It’s only in Berlin that these figures appear to suggest Germany would actually be better off without it. Removing Berlin and its residents from German economic tallies would, according to the report, actually boost the country’s per capita GDP, albeit by a meager 0.2 percent.

The reasons for this are as distinctive as Berlin’s standalone negative performance. Certainly, a rather sluggish economy doesn’t help. Without its capital status, Berlin might be just another rustbelt city, an ex-industrial metropolis whose swing towards an economy based on the service, technology, tourism and creative sectors has (as so often is the case) failed to fully compensate for the decline of the city’s industrial base. It’s not for nothing that Berlin had until recently a reputation as a cheap place to live. Prices long remained low because jobs were often scarce and wages relatively meager. As of this July, Berlin’s unemployment rate of 9.5 percent was the second highest (after Bremen) of any German federal state. If there is a loser hidden behind Berlin’s relatively poor performance, it’s unemployed, underpaid Berliners who are struggling despite living cheek-by-jowl with the government of Europe’s most powerful country.

Berlin’s unusual performance is still arguably as much an example of the strength of Germany’s regions at the weaknesses of the city itself. While in other countries, capitals suck in all the wealth, talent and investment, Germany remains a mosaic of prosperous cities scattered throughout its territory. Its largest metropolitan area (as opposed to its largest city) is not Berlin but the huge Rhine-Ruhr region, an industrial conurbation that’s home to over 11 million residents. Munich and Hamburg are both major economic and cultural centers with higher median wealth than the capital, while the heart of continental Europe’s finance industry is in Frankfurt. The Federal Constitutional Court is in the modest city of Karlsruhe, while the city with the highest per capita GDP is actually Wolfsburg, home to Volkswagen.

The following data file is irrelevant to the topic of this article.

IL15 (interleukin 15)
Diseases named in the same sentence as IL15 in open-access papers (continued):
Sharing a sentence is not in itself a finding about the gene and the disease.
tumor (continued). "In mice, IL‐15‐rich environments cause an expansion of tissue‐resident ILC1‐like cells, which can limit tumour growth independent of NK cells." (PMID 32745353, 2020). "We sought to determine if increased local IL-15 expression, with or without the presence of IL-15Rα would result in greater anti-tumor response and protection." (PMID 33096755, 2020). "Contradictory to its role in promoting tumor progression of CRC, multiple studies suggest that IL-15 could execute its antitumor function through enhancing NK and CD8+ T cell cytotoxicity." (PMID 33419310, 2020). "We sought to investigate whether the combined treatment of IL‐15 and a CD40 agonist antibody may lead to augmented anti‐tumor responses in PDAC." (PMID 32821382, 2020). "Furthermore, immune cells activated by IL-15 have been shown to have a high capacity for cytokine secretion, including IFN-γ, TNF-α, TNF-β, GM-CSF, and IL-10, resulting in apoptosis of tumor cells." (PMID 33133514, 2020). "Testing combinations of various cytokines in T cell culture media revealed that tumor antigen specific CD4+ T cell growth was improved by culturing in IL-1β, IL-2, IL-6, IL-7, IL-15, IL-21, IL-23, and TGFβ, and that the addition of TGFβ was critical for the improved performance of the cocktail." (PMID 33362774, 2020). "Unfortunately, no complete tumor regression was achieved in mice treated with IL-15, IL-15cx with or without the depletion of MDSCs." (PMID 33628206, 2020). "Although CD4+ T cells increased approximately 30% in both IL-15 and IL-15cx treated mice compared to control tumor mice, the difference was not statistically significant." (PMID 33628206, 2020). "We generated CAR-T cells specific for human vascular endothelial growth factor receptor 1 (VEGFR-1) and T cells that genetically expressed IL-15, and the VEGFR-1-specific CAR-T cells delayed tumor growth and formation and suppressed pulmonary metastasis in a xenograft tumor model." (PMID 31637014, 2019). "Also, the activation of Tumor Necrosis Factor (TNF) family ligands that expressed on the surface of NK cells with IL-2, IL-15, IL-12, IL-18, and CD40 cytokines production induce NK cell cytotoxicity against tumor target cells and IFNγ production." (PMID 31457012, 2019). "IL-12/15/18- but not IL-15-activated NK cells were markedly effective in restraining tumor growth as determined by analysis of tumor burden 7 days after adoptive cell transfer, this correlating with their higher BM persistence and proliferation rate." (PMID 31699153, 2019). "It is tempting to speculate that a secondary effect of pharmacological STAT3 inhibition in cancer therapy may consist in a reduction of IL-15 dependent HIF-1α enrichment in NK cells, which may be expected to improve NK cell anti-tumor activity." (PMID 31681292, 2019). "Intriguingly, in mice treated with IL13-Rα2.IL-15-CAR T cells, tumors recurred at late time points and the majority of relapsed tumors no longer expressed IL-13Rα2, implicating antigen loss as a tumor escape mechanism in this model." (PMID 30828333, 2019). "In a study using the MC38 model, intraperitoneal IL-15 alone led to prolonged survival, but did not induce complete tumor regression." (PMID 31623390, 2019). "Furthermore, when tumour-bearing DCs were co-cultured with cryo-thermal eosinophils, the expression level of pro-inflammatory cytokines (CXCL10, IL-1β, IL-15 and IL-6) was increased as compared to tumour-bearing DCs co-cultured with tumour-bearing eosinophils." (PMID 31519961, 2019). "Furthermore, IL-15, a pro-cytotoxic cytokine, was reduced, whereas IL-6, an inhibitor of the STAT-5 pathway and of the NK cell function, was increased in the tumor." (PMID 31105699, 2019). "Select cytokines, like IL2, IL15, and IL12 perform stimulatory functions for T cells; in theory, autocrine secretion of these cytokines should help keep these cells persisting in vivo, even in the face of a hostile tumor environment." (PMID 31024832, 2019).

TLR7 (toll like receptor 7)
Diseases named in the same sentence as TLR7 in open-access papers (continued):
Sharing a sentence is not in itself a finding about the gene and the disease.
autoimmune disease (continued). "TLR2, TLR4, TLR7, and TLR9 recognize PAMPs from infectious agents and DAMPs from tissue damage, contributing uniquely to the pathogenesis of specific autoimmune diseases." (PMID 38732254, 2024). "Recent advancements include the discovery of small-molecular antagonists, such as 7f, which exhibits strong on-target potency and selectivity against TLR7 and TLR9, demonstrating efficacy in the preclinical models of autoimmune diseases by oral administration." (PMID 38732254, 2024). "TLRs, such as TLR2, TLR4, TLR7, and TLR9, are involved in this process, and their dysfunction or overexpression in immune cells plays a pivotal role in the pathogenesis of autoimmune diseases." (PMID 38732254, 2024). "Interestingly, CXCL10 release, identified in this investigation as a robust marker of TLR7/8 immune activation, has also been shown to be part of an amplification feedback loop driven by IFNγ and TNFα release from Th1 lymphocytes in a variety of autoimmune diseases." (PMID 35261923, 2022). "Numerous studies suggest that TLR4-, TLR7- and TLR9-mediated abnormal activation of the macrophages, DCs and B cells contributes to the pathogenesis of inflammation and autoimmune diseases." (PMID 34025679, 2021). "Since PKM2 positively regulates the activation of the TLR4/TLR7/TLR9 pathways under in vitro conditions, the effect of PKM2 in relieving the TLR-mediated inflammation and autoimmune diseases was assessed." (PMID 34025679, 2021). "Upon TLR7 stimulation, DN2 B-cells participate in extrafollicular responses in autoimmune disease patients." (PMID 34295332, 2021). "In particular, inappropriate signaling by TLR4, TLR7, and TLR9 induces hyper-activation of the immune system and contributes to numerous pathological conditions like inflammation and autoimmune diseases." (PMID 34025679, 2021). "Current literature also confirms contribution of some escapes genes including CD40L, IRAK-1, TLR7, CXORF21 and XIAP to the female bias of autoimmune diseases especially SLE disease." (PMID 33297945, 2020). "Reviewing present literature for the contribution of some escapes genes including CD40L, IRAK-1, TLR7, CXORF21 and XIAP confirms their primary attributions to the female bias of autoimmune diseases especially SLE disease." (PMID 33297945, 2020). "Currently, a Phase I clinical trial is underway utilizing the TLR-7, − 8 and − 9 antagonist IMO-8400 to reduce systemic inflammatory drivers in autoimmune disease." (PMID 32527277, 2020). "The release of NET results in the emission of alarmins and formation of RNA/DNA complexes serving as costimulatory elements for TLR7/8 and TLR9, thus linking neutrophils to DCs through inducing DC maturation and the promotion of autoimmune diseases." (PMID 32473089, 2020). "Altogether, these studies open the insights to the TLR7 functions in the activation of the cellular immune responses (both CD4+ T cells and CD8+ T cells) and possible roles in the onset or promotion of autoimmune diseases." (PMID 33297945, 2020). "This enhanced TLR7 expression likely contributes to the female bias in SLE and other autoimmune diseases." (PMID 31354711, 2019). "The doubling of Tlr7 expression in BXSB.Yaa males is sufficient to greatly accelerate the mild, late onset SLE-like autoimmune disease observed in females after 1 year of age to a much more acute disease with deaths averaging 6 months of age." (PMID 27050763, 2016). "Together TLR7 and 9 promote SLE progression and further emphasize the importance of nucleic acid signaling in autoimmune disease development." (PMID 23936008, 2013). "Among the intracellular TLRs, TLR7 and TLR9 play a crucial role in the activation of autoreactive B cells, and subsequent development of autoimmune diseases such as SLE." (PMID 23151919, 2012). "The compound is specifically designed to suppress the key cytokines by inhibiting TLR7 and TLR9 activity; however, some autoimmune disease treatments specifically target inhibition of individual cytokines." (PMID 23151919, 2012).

rfmcdpei @ 1:19pm: [URBAN NOTE] "Man lay low for five decades believing he was illegal"
The Toronto Star's Nicholas Keung tells the sad story of a man who hid from the Canadian government for five decades in the belief he lacked legal immigrant status, only to find out otherwise. I'm not sure if this story can be used to indicate anything, policy-wise; it sounds almost too extreme.

For more than half a century, Steven Dugalin believed he didn’t have legal status in Canada and could be deported at any moment.

Decade after decade, the now 77-year-old Mississauga man tried to stay under the radar, working in construction jobs, even living in a motel, fearing if he was picked up by immigration he’d get the boot.

[. . .]

“If it wasn’t for the government’s mistake, saying I was here illegally, I wouldn’t have had to endure the hardship,” says Dugalin, who came to Canada as a government-sponsored refugee from Hungary in 1957. “This has ruined my life.”

Dugalin said he’d been told by immigration officials that he’d lost his permanent resident status after being convicted of breaking into houses in British Columbia in 1959. He says he was hungry and was only stealing food.

“There was a group of us. We didn’t speak English. Nobody had jobs. We were homeless, hungry and desperate,” said Dugalin, who was among 37,000 Hungarians admitted to Canada after the 1956 Soviet invasion.

The truth about Dugalin’s actual immigration status wasn’t uncovered until 2012, when Toronto lawyer Barbara Jackman picked up his case and found the government records that proved he had maintained his permanent resident status all along.
rfmcdpei @ 1:15pm: [URBAN NOTE] "Gay Caribbean man granted refugee status after three year fight"
Daily Xtra's Arshy Mann notes the happy news that a GLBT refugee claimant from the Caribbean has secured refugee status.

It took Rolston Ryan, who now lives in Toronto, six legal proceedings, include two trips to the Federal Court, to finally be acknowledged as a refugee.

“He suffered harassment, discrimination and violence in St Kitts amounting to persecution,” wrote Michele Pettinella, the member of the Immigration and Refugee Board who decided his case. “He did not receive adequate protection from the state when he reported a violent attack.”

Ryan, who was stabbed and beaten in St Kitts because of his sexual orientation, escaped to Canada in 2013 after he was threatened with a gun.